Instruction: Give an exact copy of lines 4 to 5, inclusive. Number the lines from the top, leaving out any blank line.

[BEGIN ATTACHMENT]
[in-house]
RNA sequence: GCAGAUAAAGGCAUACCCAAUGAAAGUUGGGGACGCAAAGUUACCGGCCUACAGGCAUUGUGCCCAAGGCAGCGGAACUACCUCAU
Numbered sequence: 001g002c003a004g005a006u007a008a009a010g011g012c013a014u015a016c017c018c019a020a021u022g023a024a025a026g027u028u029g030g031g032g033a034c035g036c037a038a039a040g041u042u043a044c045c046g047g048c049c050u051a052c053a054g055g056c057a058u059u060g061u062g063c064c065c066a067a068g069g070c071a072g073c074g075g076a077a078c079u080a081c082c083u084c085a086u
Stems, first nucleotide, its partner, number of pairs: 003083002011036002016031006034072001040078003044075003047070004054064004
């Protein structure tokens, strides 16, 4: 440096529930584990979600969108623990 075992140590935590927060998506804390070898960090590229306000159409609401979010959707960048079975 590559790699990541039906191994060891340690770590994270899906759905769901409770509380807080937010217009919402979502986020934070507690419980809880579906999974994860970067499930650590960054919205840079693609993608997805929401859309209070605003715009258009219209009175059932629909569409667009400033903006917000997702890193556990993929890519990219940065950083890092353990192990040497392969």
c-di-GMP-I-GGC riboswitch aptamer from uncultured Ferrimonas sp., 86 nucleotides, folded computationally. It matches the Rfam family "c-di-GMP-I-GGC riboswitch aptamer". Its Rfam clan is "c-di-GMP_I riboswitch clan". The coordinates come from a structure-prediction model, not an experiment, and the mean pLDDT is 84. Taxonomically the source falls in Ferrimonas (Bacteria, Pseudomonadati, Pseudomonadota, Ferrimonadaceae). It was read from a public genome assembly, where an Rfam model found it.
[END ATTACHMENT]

Stems, first nucleotide, its partner, number of pairs: 003083002011036002016031006034072001040078003044075003047070004054064004
């Protein structure tokens, strides 16, 4: 440096529930584990979600969108623990 075992140590935590927060998506804390070898960090590229306000159409609401979010959707960048079975 590559790699990541039906191994060891340690770590994270899906759905769901409770509380807080937010217009919402979502986020934070507690419980809880579906999974994860970067499930650590960054919205840079693609993608997805929401859309209070605003715009258009219209009175059932629909569409667009400033903006917000997702890193556990993929890519990219940065950083890092353990192990040497392969």